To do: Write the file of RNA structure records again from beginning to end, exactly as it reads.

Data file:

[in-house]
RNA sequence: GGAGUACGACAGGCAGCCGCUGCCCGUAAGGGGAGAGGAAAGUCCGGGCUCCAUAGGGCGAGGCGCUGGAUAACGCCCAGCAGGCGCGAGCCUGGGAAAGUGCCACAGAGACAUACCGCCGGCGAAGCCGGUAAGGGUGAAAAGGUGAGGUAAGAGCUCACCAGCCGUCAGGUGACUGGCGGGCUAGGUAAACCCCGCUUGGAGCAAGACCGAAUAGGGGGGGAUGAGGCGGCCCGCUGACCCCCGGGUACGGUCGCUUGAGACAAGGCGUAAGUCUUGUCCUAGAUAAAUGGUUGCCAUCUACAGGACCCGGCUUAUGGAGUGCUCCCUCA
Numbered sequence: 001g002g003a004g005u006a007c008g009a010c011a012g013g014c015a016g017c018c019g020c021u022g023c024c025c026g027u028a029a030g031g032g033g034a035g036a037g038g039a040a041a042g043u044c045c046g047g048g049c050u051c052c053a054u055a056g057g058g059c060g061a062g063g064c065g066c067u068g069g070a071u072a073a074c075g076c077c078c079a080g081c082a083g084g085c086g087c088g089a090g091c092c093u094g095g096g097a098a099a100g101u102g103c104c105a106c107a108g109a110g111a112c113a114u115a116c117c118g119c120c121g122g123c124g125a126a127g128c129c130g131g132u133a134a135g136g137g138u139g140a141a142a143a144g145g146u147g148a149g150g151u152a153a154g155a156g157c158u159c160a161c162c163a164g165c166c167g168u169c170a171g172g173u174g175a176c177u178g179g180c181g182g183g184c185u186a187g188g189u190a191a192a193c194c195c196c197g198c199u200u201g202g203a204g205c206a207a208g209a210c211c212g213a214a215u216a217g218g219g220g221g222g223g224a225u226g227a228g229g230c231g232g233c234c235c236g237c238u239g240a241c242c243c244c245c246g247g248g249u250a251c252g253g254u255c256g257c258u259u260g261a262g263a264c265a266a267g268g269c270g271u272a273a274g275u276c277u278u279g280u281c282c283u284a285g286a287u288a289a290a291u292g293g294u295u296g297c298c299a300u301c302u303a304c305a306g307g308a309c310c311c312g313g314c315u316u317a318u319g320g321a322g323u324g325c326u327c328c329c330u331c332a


[in-house]
RNA sequence: GGAGUACGACAGGCAGCCGCUGCCCGUAAGGGGAGAGGAAAGUCCGGGCUCCAUAGGGCGAGGCGCUGGAUAACGCCCAGCAGGCGCGAGCCUGGGAAAGUGCCACAGAGACAUACCGCCGGCGAAGCCGGUAAGGGUGAAAAGGUGAGGUAAGAGCUCACCAGCCGUCAGGUGACUGGCGGGCUAGGUAAACCCCGCUUGGAGCAAGACCGAAUAGGGGGGGAUGAGGCGGCCCGCUGACCCCCGGGUACGGUCGCUUGAGACAAGGCGUAAGUCUUGUCCUAGAUAAAUGGUUGCCAUCUACAGGACCCGGCUUAUGGAGUGCUCCCUCA
Numbered sequence: 001g002g003a004g005u006a007c008g009a010c011a012g013g014c015a016g017c018c019g020c021u022g023c024c025c026g027u028a029a030g031g032g033g034a035g036a037g038g039a040a041a042g043u044c045c046g047g048g049c050u051c052c053a054u055a056g057g058g059c060g061a062g063g064c065g066c067u068g069g070a071u072a073a074c075g076c077c078c079a080g081c082a083g084g085c086g087c088g089a090g091c092c093u094g095g096g097a098a099a100g101u102g103c104c105a106c107a108g109a110g111a112c113a114u115a116c117c118g119c120c121g122g123c124g125a126a127g128c129c130g131g132u133a134a135g136g137g138u139g140a141a142a143a144g145g146u147g148a149g150g151u152a153a154g155a156g157c158u159c160a161c162c163a164g165c166c167g168u169c170a171g172g173u174g175a176c177u178g179g180c181g182g183g184c185u186a187g188g189u190a191a192a193c194c195c196c197g198c199u200u201g202g203a204g205c206a207a208g209a210c211c212g213a214a215u216a217g218g219g220g221g222g223g224a225u226g227a228g229g230c231g232g233c234c235c236g237c238u239g240a241c242c243c244c245c246g247g248g249u250a251c252g253g254u255c256g257c258u259u260g261a262g263a264c265a266a267g268g269c270g271u272a273a274g275u276c277u278u279g280u281c282c283u284a285g286a287u288a289a290a291u292g293g294u295u296g297c298c299a300u301c302u303a304c305a306g307g308a309c310c311c312g313g314c315u316u317a318u319g320g321a322g323u324g325c326u327c328c329c330u331c332a